Willing to Try - Learning
Without Fear of Shame
By Wendy Priesnitz
One of things I experienced as a child – and one
of the main things that I wanted to spare my daughters – was the shaming
and humiliation that went on at both school and home. I often watched its
numbing effect on my friends, but even as a shy A-student, it was sometimes
directed at me for various awkward stumblings or my inability to carry a
tune or solve arithmetic problems on demand while standing in the aisle
beside my desk. Perhaps my good marks and general acquiescent behavior sometimes
actually caused the humiliation because I remember being told by teachers
and parents alike, in tones dripping with digust, “You’re just not trying
hard enough.” Sometimes it was subtle – or maybe even unintentional – but
often it was clearly overt belittling. It wasn’t just adults who did it;
other children picked up on the tactic as a model and used it to bully other
kids, long before “bullying” had a name. Other times, it was just fallout
from school’s competitive climate and my parents’ overwrought expectations
of an only child born late in their lives.
Dr. Brené Brown (author of The Gifts of Imperfection
and Daring Greatly, among other books, and presenter of The
Power of Vulnerability, one of the most-watched TED talks ever) has
been researching the subject of shame for many years. In a March, 2013 interview
with Oprah Winfrey, she warned parents about the prevalence of shame in
children’s lives. In fact, she called it schools’ “number one classroom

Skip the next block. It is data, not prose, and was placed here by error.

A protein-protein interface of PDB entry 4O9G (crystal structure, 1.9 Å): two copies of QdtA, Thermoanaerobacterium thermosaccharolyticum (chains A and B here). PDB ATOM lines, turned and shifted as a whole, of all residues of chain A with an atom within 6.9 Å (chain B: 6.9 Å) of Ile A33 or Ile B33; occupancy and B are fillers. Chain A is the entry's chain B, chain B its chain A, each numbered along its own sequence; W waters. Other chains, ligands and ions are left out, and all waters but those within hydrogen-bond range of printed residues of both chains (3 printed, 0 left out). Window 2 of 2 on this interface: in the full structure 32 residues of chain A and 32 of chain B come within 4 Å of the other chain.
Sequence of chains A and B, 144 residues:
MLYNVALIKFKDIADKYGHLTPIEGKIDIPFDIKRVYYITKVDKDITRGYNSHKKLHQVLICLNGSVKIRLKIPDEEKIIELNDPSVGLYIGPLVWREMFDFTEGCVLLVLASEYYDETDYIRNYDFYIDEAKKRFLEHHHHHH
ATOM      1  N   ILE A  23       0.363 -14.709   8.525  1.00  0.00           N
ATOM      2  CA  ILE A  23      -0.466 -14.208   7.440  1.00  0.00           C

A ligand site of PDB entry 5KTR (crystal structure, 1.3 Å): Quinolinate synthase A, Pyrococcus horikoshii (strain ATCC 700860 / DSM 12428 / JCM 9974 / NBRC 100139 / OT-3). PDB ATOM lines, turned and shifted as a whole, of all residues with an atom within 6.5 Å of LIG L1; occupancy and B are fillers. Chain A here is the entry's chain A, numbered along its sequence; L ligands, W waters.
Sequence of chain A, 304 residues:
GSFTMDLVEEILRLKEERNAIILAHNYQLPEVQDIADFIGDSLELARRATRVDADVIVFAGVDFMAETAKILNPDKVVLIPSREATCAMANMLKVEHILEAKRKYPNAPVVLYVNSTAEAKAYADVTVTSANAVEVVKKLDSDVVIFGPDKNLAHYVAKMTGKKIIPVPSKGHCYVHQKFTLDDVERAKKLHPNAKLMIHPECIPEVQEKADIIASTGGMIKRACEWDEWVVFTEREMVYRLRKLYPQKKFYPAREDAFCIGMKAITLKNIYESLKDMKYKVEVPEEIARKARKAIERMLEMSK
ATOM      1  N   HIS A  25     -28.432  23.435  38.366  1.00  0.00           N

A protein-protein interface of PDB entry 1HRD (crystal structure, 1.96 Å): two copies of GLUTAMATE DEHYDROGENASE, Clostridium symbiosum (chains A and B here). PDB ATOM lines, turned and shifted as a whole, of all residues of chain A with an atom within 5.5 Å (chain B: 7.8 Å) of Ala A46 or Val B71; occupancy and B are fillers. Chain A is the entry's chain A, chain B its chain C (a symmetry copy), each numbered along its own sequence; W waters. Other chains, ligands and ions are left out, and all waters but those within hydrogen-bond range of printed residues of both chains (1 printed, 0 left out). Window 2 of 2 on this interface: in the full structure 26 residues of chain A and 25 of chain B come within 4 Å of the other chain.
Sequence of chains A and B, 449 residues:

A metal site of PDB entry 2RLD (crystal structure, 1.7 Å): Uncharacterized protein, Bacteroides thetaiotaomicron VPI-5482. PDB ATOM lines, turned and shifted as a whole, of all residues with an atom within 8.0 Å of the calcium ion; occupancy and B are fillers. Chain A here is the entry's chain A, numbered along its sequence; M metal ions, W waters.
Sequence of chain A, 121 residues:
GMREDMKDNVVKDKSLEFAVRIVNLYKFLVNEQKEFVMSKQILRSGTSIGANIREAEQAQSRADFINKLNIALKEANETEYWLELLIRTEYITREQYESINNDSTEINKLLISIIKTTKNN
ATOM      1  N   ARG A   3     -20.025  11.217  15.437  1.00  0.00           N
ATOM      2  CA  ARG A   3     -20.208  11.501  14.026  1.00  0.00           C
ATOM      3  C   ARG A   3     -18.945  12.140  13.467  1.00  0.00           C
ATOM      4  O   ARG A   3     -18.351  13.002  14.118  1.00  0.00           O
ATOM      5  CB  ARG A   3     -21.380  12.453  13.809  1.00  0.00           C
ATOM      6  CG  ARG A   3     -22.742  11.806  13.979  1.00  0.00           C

management tool.” What might start out as humiliation or guilt about having
done something “bad” can eventually convince the child that not just her
behavior is bad, but that she, herself, is bad. Or a child with already
low self-esteem can move right to feeling shame.
I don’t think the teachers – and other adults in
my life who used shaming and humiliation to create the behavior they wanted
to see in me, like my parents – saw anything wrong with this lack of respect
for children or their assaults on our dignity. In fact, they may have thought
it was necessary. Nevertheless, and aside from the obvious self-esteem issues,
repeated humiliation and shaming result in children who are conditioned
to recognize their limits; it teaches them what they can’t do.
It results in children who aren’t confident enough learners to try new things,
to take risks, to be brave explorers rather than passive consumers of information.
So we are giving our life learning children a gift
when we avoid shaming them regarding their “mistakes” or “failures.” They
can remain willing to try, which is, after all, a major part of their first
learning adventures. Their curiosity and urge to learn isn’t conflicted
by fear of failing. So they boldly explore and question as a way of learning
about the world. They are free to develop what Brown calls shame resilience,
which is the key to developing a sense of worth. They learn for the sake
of knowing, rather than to please someone else or to avoid being shamed.
And, because they have avoided learning that they are what they accomplish,
they escape the trap of perfectionism, which is about trying to earn approval
instead of shame. They are willing to try without fear of being wrong.
Priesnitz is Life Learning Magazine’s editor.
She has been a life learning advocate for over forty years and is the author
of thirteen books, including
Beyond School: Living As If School Doesn’t Exist, School Free, and Challenging
Assumptions in Education, and editor of others, including
Life Learning: Lessons from the Educational
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